Key Messenger

A critical eye on communication, by Tom Poldre

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ASEAN Economic Integration: Corporate Brand Implications

The final installment in a series of excerpts from an article I co-authored with Patrick Rekart at Black Inc Group, for the January 2015 edition of the Thai-American Business magazine.

Famed marketing guru Peter Drucker once stated that “Culture eats strategy for breakfast” in the context of organizational culture, but clearly the observation has relevance in the regional context as companies continue to broaden and deepen participation across the ASEAN cultural mosaic.

In terms of corporate communication and brand marketing, we all know that new levels of regional integration will introduce “Thai-family” and Thai-based corporations – many of them multinationals – to a range of new audiences.

Insightful marketers know better than to see these audiences as one homogenous group of consumers, B-to-B customers, or business partners, and will quickly adopt new, highly targeted ways of identifying discrete market segments and deploying communication strategies specific to each.

Yes there will obviously be country-specific strategies, but new models of “cultural segmentation”, transcending national boundaries, will reflect a keen awareness and understanding of indigenous ethnic and national identities.

A potential partner or prospect might self-identify as Malaysian, for example, but are they the twenty-six percent of that population who consider themselves Chinese, the fifty-three percent who are Malay, or the eight percent who are Indian? Consider the fact that the Vietnamese government recognizes fifty-four distinct ethnic groups. The AEC presents a rich ethno-cultural prism (actually, a kaleidoscope) through which to view the regional marketplace, and corporations must insist that their agencies and planners reflect these cultural segments in their outreach strategies.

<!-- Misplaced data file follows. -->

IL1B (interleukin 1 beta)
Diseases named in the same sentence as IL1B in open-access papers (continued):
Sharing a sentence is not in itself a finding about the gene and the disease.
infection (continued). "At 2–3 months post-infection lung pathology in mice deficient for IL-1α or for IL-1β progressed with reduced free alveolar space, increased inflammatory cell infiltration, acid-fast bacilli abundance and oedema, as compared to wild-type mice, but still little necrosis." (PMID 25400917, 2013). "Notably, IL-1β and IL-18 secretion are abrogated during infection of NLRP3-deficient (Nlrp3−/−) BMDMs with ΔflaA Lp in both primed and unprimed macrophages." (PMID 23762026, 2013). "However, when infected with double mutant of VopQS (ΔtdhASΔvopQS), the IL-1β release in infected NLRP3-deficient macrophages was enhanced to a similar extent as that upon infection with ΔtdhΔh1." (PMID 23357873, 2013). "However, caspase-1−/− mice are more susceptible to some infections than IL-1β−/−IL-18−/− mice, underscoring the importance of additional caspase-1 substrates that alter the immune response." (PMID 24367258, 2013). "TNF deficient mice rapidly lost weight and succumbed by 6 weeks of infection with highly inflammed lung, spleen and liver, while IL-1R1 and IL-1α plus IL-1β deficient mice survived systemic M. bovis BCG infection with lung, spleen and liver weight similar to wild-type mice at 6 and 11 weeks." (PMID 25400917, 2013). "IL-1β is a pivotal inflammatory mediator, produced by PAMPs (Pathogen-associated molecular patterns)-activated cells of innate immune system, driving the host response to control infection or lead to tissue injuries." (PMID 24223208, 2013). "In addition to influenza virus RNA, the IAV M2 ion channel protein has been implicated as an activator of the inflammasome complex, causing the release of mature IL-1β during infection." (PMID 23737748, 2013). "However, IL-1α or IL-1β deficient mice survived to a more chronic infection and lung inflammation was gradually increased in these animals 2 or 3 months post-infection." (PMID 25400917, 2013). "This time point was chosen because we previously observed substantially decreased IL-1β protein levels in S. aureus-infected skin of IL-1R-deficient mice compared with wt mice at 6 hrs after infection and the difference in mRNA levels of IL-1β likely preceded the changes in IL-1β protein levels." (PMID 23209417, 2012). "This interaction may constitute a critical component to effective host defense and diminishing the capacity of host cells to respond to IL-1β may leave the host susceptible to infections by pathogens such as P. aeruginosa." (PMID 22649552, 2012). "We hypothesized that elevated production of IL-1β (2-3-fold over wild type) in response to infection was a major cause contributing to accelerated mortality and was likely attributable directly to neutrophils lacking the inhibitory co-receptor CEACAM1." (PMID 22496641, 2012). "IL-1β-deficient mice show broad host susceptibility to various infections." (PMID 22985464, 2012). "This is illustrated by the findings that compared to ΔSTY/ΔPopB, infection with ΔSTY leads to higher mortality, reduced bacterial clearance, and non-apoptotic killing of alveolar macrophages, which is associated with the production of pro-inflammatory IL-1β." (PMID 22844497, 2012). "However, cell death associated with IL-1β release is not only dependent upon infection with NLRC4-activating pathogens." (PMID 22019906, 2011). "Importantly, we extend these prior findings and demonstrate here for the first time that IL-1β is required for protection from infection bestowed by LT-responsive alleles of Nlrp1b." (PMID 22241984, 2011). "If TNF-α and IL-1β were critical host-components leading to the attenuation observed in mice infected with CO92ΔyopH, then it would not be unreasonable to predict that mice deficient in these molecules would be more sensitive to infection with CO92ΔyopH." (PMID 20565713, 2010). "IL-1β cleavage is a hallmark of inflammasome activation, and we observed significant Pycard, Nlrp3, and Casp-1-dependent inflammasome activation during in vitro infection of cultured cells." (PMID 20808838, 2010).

With new opportunities come new complexities and an enhanced need to understand the nuances of the ASEAN cultural mosaic. Core values serve to unite the members of the AEC, while even the subtle differences between national personas have now been charted and analyzed for greater understanding.

Take this new level of acumen and sensitivity among executives who are “hard wired” with the requisite “soft skills”, equip them with a compelling corporate narrative that conveys differentiation yet familiarity, and the key elements will be in place for cross-cultural comfort in the new pan-ASEAN reality.


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Defining the Pan-ASEAN Leader

The following are edited excerpts from an article I co-authored with Patrick Rekart at Black Inc Group, for the January 2015 edition of the Thai-American Business magazine.

Multinationals based in Thailand, especially those continuing to look outward with an ASEAN perspective, will need to critically examine the executive leadership skills required to meet performance goals in the AEC. The first obvious step would be to ensure all expatriate senior managers, including the CEO, understand all ASEAN cultural traits. Fundamental to this is also the understanding that the definition of “expatriate” is no longer the exclusive realm of the Western “businessman”.

What is relevant, however, is the concept of a leader’s personal brand. True, top managers and contributors are hired based a functional skill set. Over time, they are differentiated by their attitude and personality (i.e. how they get the job done). Then, as their brand matures, they contribute enhanced value to the organization based on their ability to comfortably, effectively, graciously, effect change and achieve results across numerous cultures.

Senior executives in Thailand (or anywhere, for that matter) regardless of background, would benefit from an assessment of their cross-cultural acuity, along with access to specialized training where their own cultural inhibitions can be revealed. With this awareness, leaders can be empowered to move forward and embrace changes in their business persona.

We already know some of the “areas for development”: assertiveness training, accountability, interactive capability and critical analysis are among the highly interrelated traits which are vital in the pan-ASEAN corporate context. Also, as one expatriate executive commented, here in Thailand there is often a “failure to differentiate the professional from the personal”.

It will be fascinating to monitor how those clearly and uniquely Thai traits that have almost become clichés – “kreng-jai” (giving extreme consideration to problematic situations; saving face or maintaining external stature despite costs) and “mai pen rai“, (a way out of most embarrassing situations) – will play out on the ASEAN stage.

Thanks to interconnectivity through technology, trade, travel, and no matter how entrenched traditional values and inertia might be, the business and social contexts will keep evolving and shifting. Inevitably, misunderstandings and conflicts will arise internally, externally; locally and regionally.

The best preparation is to ensure your managers are empowered with executive leadership skills and corporate competencies. “Soft skills” should become “hard-wired” into individual and corporate brand personas.